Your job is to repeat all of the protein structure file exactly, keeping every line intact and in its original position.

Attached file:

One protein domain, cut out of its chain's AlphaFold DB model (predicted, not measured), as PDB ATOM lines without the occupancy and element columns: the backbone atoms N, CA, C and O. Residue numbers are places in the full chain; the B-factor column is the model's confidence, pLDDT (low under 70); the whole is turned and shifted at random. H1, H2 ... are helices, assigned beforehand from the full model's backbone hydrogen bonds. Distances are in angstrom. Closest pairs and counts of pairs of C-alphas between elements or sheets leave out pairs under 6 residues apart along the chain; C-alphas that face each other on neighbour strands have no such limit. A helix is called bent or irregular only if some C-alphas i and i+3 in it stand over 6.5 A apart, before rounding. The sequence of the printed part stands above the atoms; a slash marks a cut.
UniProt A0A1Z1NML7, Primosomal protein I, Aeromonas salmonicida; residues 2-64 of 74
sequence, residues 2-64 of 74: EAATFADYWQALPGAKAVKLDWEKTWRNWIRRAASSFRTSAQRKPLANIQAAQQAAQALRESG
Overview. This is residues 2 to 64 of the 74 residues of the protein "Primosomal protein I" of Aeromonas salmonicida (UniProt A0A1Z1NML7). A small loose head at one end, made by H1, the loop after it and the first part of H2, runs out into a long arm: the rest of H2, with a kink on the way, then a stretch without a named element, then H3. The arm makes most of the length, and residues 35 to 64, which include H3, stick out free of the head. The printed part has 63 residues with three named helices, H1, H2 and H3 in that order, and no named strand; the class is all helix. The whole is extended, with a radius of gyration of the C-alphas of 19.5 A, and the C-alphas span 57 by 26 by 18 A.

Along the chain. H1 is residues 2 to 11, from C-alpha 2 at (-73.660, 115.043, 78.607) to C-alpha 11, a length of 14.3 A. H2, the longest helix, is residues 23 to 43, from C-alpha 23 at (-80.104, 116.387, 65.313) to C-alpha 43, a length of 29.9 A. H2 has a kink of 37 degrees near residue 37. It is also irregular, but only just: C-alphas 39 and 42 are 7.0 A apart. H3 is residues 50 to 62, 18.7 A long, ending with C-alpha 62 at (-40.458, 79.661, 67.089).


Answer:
One protein domain, cut out of its chain's AlphaFold DB model (predicted, not measured), as PDB ATOM lines without the occupancy and element columns: the backbone atoms N, CA, C and O. Residue numbers are places in the full chain; the B-factor column is the model's confidence, pLDDT (low under 70); the whole is turned and shifted at random. H1, H2 ... are helices, assigned beforehand from the full model's backbone hydrogen bonds. Distances are in angstrom. Closest pairs and counts of pairs of C-alphas between elements or sheets leave out pairs under 6 residues apart along the chain; C-alphas that face each other on neighbour strands have no such limit. A helix is called bent or irregular only if some C-alphas i and i+3 in it stand over 6.5 A apart, before rounding. The sequence of the printed part stands above the atoms; a slash marks a cut.
UniProt A0A1Z1NML7, Primosomal protein I, Aeromonas salmonicida; residues 2-64 of 74
sequence, residues 2-64 of 74: EAATFADYWQALPGAKAVKLDWEKTWRNWIRRAASSFRTSAQRKPLANIQAAQQAAQALRESG
Overview. This is residues 2 to 64 of the 74 residues of the protein "Primosomal protein I" of Aeromonas salmonicida (UniProt A0A1Z1NML7). A small loose head at one end, made by H1, the loop after it and the first part of H2, runs out into a long arm: the rest of H2, with a kink on the way, then a stretch without a named element, then H3. The arm makes most of the length, and residues 35 to 64, which include H3, stick out free of the head. The printed part has 63 residues with three named helices, H1, H2 and H3 in that order, and no named strand; the class is all helix. The whole is extended, with a radius of gyration of the C-alphas of 19.5 A, and the C-alphas span 57 by 26 by 18 A.

Along the chain. H1 is residues 2 to 11, from C-alpha 2 at (-73.660, 115.043, 78.607) to C-alpha 11, a length of 14.3 A. H2, the longest helix, is residues 23 to 43, from C-alpha 23 at (-80.104, 116.387, 65.313) to C-alpha 43, a length of 29.9 A. H2 has a kink of 37 degrees near residue 37. It is also irregular, but only just: C-alphas 39 and 42 are 7.0 A apart. H3 is residues 50 to 62, 18.7 A long, ending with C-alpha 62 at (-40.458, 79.661, 67.089).